House of Lords calls for stamp duty review

House of Lords calls for stamp duty review
Steep stamp duty costs are encouraging homeowners to improve rather than move, potentially reducing the number of smaller homes available to first-time buyers, a House of Lords report warns.

According to the report into intergenerational unfairness, stamp duty incentivises the “upsizing” of existing homes, whereby people stay put and extend their current properties, so they don’t have to move and pay stamp duty. This could mean there end up being fewer homes that are suitable for first-time buyers.

The report claims that the foundation of the relationship between older and younger generations risks being undermined unless the issue of intergenerational unfairness is tackled, with many young people struggling to find well-paid secure jobs and affordable housing, while those who are older don’t receive the support they need.

Stamp duty also prevents downsizing

Stamp duty not only prevents people moving up the property ladder, but it is also a major obstacle for people looking to downsize.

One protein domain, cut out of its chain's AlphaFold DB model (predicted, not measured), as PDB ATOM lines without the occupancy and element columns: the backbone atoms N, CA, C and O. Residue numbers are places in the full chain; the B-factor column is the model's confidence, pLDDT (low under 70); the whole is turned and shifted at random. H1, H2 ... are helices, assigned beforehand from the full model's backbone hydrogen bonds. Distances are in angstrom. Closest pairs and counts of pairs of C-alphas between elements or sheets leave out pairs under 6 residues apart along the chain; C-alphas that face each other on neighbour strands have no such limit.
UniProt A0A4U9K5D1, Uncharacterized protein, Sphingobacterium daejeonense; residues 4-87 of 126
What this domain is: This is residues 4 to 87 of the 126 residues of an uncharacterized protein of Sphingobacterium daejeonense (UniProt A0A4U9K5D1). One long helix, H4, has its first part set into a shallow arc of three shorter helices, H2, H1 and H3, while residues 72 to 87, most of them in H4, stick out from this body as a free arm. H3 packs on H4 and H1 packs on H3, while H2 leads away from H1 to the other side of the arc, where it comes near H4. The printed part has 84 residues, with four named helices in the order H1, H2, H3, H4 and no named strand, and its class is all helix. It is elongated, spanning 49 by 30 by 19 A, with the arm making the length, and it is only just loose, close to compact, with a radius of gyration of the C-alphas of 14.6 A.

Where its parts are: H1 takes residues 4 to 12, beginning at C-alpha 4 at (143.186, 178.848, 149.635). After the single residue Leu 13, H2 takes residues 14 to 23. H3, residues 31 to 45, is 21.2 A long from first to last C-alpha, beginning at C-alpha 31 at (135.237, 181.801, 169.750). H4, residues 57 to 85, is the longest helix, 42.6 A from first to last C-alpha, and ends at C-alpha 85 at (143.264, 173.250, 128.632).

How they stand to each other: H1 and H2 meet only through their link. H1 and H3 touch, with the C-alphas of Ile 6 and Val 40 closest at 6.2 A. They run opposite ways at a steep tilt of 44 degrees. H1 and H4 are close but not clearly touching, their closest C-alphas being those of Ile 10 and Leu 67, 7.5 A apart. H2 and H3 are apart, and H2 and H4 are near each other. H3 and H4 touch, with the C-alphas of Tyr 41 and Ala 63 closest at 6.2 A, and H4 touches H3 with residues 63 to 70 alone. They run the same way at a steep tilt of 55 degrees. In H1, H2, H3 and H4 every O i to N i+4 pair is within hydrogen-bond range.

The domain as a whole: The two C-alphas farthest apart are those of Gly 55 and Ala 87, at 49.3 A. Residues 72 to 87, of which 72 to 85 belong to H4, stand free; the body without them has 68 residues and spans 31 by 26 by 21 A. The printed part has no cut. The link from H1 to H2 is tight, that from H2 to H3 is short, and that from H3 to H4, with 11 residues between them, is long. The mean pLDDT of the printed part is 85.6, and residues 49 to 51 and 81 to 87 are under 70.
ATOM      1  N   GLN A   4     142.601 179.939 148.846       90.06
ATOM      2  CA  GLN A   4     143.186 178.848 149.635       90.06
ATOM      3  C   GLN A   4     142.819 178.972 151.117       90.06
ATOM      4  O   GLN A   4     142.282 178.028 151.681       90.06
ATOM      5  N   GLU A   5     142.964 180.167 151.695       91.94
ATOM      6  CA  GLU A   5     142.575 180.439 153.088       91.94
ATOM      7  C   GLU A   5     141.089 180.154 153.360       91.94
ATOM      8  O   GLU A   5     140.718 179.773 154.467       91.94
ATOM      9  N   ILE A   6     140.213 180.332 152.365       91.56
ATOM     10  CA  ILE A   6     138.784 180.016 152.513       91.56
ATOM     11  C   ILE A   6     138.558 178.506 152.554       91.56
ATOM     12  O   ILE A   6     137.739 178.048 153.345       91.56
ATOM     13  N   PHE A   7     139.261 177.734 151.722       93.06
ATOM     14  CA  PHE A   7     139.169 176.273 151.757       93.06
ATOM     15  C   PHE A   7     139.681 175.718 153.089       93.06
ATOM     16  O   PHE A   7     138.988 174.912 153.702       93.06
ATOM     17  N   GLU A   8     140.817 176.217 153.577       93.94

In the report, Lord Willetts describes stamp duty as a “classic bad tax” which stops older people from trading down into smaller housing.

“Stamp duty has seriously distorted the housing market,” the report says. “The Government should review the effect of stamp duty on the liquidity of the housing market and consider how stamp duty could be reformed to improve the housing choices and availability for young families.”

First-time buyer help doesn’t go far enough

Under changes introduced in the 2017 Budget, first-time buyers don’t have to pay stamp duty on the first £300,000 of the property value when buying a home costing up to £500,000.

Whilst this has helped reduce buying costs for those struggling to get onto the property ladder, many experts argue that it doesn’t go far enough. The report suggests that stamp duty should be reduced across the board to help encourage people to move.

Professor Sir John Hills told the House of Lords that stamp duty means that property transactions are “gummed up by people who feel that it is too expensive to move and [decide] it is better to leave property empty or to not downsize”.










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